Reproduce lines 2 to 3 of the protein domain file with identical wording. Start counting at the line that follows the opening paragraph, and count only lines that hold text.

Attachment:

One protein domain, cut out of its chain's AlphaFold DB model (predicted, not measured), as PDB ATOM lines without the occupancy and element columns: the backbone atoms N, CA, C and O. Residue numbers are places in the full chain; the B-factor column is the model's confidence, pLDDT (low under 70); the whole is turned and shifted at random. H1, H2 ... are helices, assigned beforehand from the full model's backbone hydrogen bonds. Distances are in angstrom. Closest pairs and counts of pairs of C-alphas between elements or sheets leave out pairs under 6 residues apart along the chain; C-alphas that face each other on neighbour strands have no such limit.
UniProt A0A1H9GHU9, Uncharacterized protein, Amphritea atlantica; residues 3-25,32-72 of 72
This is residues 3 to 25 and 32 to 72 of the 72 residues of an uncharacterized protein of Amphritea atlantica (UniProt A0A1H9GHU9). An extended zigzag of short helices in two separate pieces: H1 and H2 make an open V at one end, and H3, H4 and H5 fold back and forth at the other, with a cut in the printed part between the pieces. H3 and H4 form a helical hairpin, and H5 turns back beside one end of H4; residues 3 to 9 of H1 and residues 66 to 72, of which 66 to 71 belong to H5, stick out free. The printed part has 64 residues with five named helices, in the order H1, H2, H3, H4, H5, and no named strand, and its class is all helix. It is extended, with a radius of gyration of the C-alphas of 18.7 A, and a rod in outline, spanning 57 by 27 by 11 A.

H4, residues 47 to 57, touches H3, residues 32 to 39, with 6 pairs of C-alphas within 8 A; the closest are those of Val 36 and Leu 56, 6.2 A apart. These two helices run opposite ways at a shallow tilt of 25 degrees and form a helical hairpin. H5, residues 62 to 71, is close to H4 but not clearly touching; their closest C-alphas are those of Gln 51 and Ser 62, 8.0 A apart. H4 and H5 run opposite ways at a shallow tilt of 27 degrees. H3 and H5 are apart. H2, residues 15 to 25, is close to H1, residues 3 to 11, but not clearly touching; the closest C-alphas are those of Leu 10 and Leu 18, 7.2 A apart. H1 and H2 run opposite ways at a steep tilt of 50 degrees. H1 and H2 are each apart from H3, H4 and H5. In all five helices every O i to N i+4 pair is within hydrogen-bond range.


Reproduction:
This is residues 3 to 25 and 32 to 72 of the 72 residues of an uncharacterized protein of Amphritea atlantica (UniProt A0A1H9GHU9). An extended zigzag of short helices in two separate pieces: H1 and H2 make an open V at one end, and H3, H4 and H5 fold back and forth at the other, with a cut in the printed part between the pieces. H3 and H4 form a helical hairpin, and H5 turns back beside one end of H4; residues 3 to 9 of H1 and residues 66 to 72, of which 66 to 71 belong to H5, stick out free. The printed part has 64 residues with five named helices, in the order H1, H2, H3, H4, H5, and no named strand, and its class is all helix. It is extended, with a radius of gyration of the C-alphas of 18.7 A, and a rod in outline, spanning 57 by 27 by 11 A.

H4, residues 47 to 57, touches H3, residues 32 to 39, with 6 pairs of C-alphas within 8 A; the closest are those of Val 36 and Leu 56, 6.2 A apart. These two helices run opposite ways at a shallow tilt of 25 degrees and form a helical hairpin. H5, residues 62 to 71, is close to H4 but not clearly touching; their closest C-alphas are those of Gln 51 and Ser 62, 8.0 A apart. H4 and H5 run opposite ways at a shallow tilt of 27 degrees. H3 and H5 are apart. H2, residues 15 to 25, is close to H1, residues 3 to 11, but not clearly touching; the closest C-alphas are those of Leu 10 and Leu 18, 7.2 A apart. H1 and H2 run opposite ways at a steep tilt of 50 degrees. H1 and H2 are each apart from H3, H4 and H5. In all five helices every O i to N i+4 pair is within hydrogen-bond range.